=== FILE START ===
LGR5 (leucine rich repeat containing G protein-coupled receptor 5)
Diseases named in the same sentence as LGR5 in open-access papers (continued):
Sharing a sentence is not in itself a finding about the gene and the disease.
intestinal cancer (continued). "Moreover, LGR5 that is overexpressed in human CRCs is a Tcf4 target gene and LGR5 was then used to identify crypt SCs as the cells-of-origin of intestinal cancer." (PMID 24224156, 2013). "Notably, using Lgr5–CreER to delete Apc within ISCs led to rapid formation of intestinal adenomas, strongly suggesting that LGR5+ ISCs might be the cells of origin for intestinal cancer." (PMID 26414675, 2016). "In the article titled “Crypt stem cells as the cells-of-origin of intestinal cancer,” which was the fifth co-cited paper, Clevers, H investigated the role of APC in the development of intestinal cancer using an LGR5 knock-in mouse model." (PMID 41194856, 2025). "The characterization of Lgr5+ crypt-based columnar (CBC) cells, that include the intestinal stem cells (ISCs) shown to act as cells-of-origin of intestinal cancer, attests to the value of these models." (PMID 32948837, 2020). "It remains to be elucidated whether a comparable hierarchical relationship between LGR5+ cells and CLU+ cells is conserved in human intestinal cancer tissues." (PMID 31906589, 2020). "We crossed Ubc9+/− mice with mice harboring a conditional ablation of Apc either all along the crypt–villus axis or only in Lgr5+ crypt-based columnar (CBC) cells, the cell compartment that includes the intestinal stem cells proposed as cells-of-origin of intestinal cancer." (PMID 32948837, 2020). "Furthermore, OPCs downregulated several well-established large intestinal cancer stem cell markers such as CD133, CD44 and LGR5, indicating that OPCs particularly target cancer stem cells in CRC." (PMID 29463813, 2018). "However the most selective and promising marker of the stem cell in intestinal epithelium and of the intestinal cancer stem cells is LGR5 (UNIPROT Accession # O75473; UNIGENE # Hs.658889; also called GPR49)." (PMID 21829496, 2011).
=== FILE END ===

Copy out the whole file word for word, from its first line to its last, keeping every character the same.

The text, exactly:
LGR5 (leucine rich repeat containing G protein-coupled receptor 5)
Diseases named in the same sentence as LGR5 in open-access papers (continued):
Sharing a sentence is not in itself a finding about the gene and the disease.
intestinal cancer (continued). "Moreover, LGR5 that is overexpressed in human CRCs is a Tcf4 target gene and LGR5 was then used to identify crypt SCs as the cells-of-origin of intestinal cancer." (PMID 24224156, 2013). "Notably, using Lgr5–CreER to delete Apc within ISCs led to rapid formation of intestinal adenomas, strongly suggesting that LGR5+ ISCs might be the cells of origin for intestinal cancer." (PMID 26414675, 2016). "In the article titled “Crypt stem cells as the cells-of-origin of intestinal cancer,” which was the fifth co-cited paper, Clevers, H investigated the role of APC in the development of intestinal cancer using an LGR5 knock-in mouse model." (PMID 41194856, 2025). "The characterization of Lgr5+ crypt-based columnar (CBC) cells, that include the intestinal stem cells (ISCs) shown to act as cells-of-origin of intestinal cancer, attests to the value of these models." (PMID 32948837, 2020). "It remains to be elucidated whether a comparable hierarchical relationship between LGR5+ cells and CLU+ cells is conserved in human intestinal cancer tissues." (PMID 31906589, 2020). "We crossed Ubc9+/− mice with mice harboring a conditional ablation of Apc either all along the crypt–villus axis or only in Lgr5+ crypt-based columnar (CBC) cells, the cell compartment that includes the intestinal stem cells proposed as cells-of-origin of intestinal cancer." (PMID 32948837, 2020). "Furthermore, OPCs downregulated several well-established large intestinal cancer stem cell markers such as CD133, CD44 and LGR5, indicating that OPCs particularly target cancer stem cells in CRC." (PMID 29463813, 2018). "However the most selective and promising marker of the stem cell in intestinal epithelium and of the intestinal cancer stem cells is LGR5 (UNIPROT Accession # O75473; UNIGENE # Hs.658889; also called GPR49)." (PMID 21829496, 2011).